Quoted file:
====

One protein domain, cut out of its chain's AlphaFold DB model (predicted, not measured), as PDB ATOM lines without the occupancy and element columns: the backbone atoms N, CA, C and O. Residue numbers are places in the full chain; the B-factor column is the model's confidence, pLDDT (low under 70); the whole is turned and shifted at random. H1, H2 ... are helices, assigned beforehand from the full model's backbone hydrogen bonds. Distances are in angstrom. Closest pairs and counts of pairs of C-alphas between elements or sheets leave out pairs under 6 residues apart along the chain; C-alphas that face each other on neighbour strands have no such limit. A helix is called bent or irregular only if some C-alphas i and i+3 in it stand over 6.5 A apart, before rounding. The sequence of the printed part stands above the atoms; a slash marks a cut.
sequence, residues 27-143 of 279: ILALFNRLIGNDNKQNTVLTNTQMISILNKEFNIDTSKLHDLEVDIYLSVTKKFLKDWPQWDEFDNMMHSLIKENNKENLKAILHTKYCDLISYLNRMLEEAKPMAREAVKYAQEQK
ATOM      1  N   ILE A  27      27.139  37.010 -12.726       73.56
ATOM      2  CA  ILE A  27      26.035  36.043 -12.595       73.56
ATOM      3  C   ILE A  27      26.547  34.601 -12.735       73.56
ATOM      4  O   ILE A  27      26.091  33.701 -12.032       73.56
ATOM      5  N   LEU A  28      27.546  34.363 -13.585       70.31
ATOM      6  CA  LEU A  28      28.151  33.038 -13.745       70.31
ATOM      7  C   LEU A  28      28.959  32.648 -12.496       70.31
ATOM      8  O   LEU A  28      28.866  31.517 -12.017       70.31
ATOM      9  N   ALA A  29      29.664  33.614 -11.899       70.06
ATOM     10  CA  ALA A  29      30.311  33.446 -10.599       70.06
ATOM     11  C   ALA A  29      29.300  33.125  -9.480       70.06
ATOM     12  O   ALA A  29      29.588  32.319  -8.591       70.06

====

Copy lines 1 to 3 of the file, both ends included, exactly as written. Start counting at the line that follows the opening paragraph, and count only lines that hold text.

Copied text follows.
sequence, residues 27-143 of 279: ILALFNRLIGNDNKQNTVLTNTQMISILNKEFNIDTSKLHDLEVDIYLSVTKKFLKDWPQWDEFDNMMHSLIKENNKENLKAILHTKYCDLISYLNRMLEEAKPMAREAVKYAQEQK
ATOM      1  N   ILE A  27      27.139  37.010 -12.726       73.56
ATOM      2  CA  ILE A  27      26.035  36.043 -12.595       73.56